If you’d like to read a Haiku review of Haiku, you can check one out right here. If you’d like more of an in-depth review, read on…

As indie games go, Haiku, the Robot is as beautifully crafted as they come.

It’s a wonderfully presented, beautifully animated Metroidvania title that doesn’t quite avoid the pitfalls of the genre – namely, a lack of signposting and lots of backtracking that can end with players missing the one obvious path that they should be following – but it’s a great experience nonetheless.

Haiku, the Robot – despite somewhat cutesy looks – is actually a pretty bleak, often creepily atmospheric experience. Set in a post-apocalyptic world in which a nuclear explosion has wiped out all organic life, Haiku battles his way through corrupted machines and other robots, coming into contact with a few allies on his journey to uncover the secrets of the world around him.

There’s a great feeling of mechanical tangibility and functionality to the game’s world; everything clunks and clanks, enemies drop bits and pieces of themselves as Haiku attacks them. Haiku himself has an inventive way of healing – he can use collected spare parts to fix himself at any time; as long as he had parts available, he can heal.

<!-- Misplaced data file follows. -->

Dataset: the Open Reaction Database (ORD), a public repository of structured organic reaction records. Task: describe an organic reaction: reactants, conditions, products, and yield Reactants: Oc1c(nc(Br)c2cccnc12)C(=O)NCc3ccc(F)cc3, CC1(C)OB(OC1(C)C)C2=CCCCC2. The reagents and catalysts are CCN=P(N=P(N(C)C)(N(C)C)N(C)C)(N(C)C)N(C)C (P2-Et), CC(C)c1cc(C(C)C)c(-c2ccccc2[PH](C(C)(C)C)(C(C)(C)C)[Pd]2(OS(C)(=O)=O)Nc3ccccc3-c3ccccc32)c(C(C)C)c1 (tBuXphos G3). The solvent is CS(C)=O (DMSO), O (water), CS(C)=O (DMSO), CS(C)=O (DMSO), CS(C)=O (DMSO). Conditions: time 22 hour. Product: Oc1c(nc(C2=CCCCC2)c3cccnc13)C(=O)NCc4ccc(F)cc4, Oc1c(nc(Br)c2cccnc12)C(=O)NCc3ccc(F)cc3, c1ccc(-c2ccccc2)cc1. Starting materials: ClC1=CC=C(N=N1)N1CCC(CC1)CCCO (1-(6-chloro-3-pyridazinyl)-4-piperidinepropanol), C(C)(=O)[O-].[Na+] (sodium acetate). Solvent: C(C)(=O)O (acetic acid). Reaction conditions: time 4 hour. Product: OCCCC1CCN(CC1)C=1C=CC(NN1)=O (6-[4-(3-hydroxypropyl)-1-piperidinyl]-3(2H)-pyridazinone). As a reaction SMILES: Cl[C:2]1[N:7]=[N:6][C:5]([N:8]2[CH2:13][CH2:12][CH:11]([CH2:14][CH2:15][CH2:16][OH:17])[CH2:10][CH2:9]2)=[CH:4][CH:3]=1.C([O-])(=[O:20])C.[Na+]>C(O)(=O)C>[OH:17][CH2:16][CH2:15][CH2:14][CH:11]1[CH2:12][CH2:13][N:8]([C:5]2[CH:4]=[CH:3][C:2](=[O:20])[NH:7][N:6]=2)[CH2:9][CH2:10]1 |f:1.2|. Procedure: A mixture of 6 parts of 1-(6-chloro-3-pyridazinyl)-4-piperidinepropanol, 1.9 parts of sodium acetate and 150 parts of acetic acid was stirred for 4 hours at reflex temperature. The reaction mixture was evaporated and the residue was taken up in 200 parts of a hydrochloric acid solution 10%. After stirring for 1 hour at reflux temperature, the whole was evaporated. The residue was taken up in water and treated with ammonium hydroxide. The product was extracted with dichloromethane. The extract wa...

New abilities and special chips – used to upgrade Haiku and customise his abilities to a certain degree – are doled out fairly regularly. There are numerous themed areas too, with fire areas and watery sections, amongst others, to work your way through.

Everything feels great from a gameplay perspective; combat is fast, responsive and feels impactful – and traversal, thanks in part to the animation but also because of the responsiveness of the controls, is always fun too.

The world expands pretty fast and can get a little overwhelming to start with; it could definitely have used a little bit of signposting to assist with navigation. That said, the maps that are unlocked are easy to read – and it’s pretty straightforward to see gaps in areas that you haven’t fully explored.

The soundtrack – by Guy Jones – is phenomenal; it’s truly atmospheric and adds such a wonderfully dark ambience to the game.

Haiku, the Robot feels like a true labour of love – it’s extremely well made and is, impressively (audio aside) the work of a sole developer, Jordan Morris.

I’ve had an absolute blast working my way through Haiku, the Robot’s charmingly bleak world – and it’s a game I can highly recommend.

Haiku, the Robot is available now on Steam and Nintendo Switch. Many thanks to Mister Morris Games for providing me with a key for review purposes.

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